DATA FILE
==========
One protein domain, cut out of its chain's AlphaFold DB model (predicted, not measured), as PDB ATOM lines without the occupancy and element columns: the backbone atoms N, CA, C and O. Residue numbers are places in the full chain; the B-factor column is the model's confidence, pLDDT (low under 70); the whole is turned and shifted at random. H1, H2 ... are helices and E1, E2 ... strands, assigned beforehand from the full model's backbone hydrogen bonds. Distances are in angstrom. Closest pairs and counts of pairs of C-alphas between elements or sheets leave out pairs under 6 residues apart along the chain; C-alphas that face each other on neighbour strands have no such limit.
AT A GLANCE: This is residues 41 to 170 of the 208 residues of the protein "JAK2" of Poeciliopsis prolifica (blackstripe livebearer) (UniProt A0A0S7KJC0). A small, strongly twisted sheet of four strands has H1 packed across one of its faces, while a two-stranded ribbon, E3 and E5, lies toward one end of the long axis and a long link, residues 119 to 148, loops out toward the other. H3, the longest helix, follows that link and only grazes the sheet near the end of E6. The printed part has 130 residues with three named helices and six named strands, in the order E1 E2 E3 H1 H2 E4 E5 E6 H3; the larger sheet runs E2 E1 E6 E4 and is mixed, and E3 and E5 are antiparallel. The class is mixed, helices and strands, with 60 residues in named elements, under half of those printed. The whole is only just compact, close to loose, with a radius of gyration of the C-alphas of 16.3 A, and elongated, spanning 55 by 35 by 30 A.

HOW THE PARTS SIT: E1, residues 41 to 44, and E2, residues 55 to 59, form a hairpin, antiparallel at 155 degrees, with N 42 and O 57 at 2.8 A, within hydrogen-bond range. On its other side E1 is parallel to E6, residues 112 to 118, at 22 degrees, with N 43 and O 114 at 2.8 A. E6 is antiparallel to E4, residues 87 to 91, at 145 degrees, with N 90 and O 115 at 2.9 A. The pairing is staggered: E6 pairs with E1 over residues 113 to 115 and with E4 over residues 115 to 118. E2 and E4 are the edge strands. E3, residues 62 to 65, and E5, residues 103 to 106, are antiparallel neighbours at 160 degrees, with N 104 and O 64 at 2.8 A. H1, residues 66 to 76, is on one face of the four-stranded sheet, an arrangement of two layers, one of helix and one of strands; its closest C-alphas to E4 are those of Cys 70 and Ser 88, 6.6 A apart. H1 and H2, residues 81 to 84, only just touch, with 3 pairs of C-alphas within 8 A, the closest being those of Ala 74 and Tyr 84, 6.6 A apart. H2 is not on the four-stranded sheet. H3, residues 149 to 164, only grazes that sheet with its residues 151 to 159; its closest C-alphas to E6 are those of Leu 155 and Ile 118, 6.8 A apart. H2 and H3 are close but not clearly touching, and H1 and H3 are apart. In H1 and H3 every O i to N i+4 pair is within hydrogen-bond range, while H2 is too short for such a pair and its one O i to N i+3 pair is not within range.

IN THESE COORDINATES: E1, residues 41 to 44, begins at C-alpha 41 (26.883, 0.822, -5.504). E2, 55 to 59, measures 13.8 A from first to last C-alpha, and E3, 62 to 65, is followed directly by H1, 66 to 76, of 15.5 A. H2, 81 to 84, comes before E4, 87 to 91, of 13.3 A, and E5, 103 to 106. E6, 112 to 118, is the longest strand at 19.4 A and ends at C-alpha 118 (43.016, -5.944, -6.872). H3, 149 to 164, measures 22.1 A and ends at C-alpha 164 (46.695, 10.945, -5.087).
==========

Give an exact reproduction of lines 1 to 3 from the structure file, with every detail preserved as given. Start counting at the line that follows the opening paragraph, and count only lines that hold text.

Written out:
AT A GLANCE: This is residues 41 to 170 of the 208 residues of the protein "JAK2" of Poeciliopsis prolifica (blackstripe livebearer) (UniProt A0A0S7KJC0). A small, strongly twisted sheet of four strands has H1 packed across one of its faces, while a two-stranded ribbon, E3 and E5, lies toward one end of the long axis and a long link, residues 119 to 148, loops out toward the other. H3, the longest helix, follows that link and only grazes the sheet near the end of E6. The printed part has 130 residues with three named helices and six named strands, in the order E1 E2 E3 H1 H2 E4 E5 E6 H3; the larger sheet runs E2 E1 E6 E4 and is mixed, and E3 and E5 are antiparallel. The class is mixed, helices and strands, with 60 residues in named elements, under half of those printed. The whole is only just compact, close to loose, with a radius of gyration of the C-alphas of 16.3 A, and elongated, spanning 55 by 35 by 30 A.

HOW THE PARTS SIT: E1, residues 41 to 44, and E2, residues 55 to 59, form a hairpin, antiparallel at 155 degrees, with N 42 and O 57 at 2.8 A, within hydrogen-bond range. On its other side E1 is parallel to E6, residues 112 to 118, at 22 degrees, with N 43 and O 114 at 2.8 A. E6 is antiparallel to E4, residues 87 to 91, at 145 degrees, with N 90 and O 115 at 2.9 A. The pairing is staggered: E6 pairs with E1 over residues 113 to 115 and with E4 over residues 115 to 118. E2 and E4 are the edge strands. E3, residues 62 to 65, and E5, residues 103 to 106, are antiparallel neighbours at 160 degrees, with N 104 and O 64 at 2.8 A. H1, residues 66 to 76, is on one face of the four-stranded sheet, an arrangement of two layers, one of helix and one of strands; its closest C-alphas to E4 are those of Cys 70 and Ser 88, 6.6 A apart. H1 and H2, residues 81 to 84, only just touch, with 3 pairs of C-alphas within 8 A, the closest being those of Ala 74 and Tyr 84, 6.6 A apart. H2 is not on the four-stranded sheet. H3, residues 149 to 164, only grazes that sheet with its residues 151 to 159; its closest C-alphas to E6 are those of Leu 155 and Ile 118, 6.8 A apart. H2 and H3 are close but not clearly touching, and H1 and H3 are apart. In H1 and H3 every O i to N i+4 pair is within hydrogen-bond range, while H2 is too short for such a pair and its one O i to N i+3 pair is not within range.

IN THESE COORDINATES: E1, residues 41 to 44, begins at C-alpha 41 (26.883, 0.822, -5.504). E2, 55 to 59, measures 13.8 A from first to last C-alpha, and E3, 62 to 65, is followed directly by H1, 66 to 76, of 15.5 A. H2, 81 to 84, comes before E4, 87 to 91, of 13.3 A, and E5, 103 to 106. E6, 112 to 118, is the longest strand at 19.4 A and ends at C-alpha 118 (43.016, -5.944, -6.872). H3, 149 to 164, measures 22.1 A and ends at C-alpha 164 (46.695, 10.945, -5.087).